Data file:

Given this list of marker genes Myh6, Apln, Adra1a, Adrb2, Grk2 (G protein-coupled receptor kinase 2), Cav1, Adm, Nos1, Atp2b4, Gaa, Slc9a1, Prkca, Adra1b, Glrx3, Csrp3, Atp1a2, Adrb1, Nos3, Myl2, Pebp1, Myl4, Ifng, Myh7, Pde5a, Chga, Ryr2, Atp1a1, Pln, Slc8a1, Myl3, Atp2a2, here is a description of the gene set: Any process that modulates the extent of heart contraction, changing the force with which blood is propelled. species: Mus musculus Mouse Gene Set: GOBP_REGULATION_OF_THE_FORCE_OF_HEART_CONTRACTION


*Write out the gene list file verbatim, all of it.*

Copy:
Given this list of marker genes Myh6, Apln, Adra1a, Adrb2, Grk2 (G protein-coupled receptor kinase 2), Cav1, Adm, Nos1, Atp2b4, Gaa, Slc9a1, Prkca, Adra1b, Glrx3, Csrp3, Atp1a2, Adrb1, Nos3, Myl2, Pebp1, Myl4, Ifng, Myh7, Pde5a, Chga, Ryr2, Atp1a1, Pln, Slc8a1, Myl3, Atp2a2, here is a description of the gene set: Any process that modulates the extent of heart contraction, changing the force with which blood is propelled. species: Mus musculus Mouse Gene Set: GOBP_REGULATION_OF_THE_FORCE_OF_HEART_CONTRACTION